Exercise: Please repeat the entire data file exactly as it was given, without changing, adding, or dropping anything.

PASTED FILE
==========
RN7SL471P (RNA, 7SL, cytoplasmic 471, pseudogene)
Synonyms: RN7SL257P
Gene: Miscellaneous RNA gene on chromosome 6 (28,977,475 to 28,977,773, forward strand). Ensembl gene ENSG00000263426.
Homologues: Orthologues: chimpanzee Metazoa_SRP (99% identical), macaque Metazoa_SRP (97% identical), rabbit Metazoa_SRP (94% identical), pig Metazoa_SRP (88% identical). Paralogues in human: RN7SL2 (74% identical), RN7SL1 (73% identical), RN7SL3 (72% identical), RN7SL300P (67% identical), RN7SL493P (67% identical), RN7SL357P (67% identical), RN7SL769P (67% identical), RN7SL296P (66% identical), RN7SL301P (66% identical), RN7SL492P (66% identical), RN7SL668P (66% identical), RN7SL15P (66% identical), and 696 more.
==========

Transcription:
RN7SL471P (RNA, 7SL, cytoplasmic 471, pseudogene)
Synonyms: RN7SL257P
Gene: Miscellaneous RNA gene on chromosome 6 (28,977,475 to 28,977,773, forward strand). Ensembl gene ENSG00000263426.
Homologues: Orthologues: chimpanzee Metazoa_SRP (99% identical), macaque Metazoa_SRP (97% identical), rabbit Metazoa_SRP (94% identical), pig Metazoa_SRP (88% identical). Paralogues in human: RN7SL2 (74% identical), RN7SL1 (73% identical), RN7SL3 (72% identical), RN7SL300P (67% identical), RN7SL493P (67% identical), RN7SL357P (67% identical), RN7SL769P (67% identical), RN7SL296P (66% identical), RN7SL301P (66% identical), RN7SL492P (66% identical), RN7SL668P (66% identical), RN7SL15P (66% identical), and 696 more.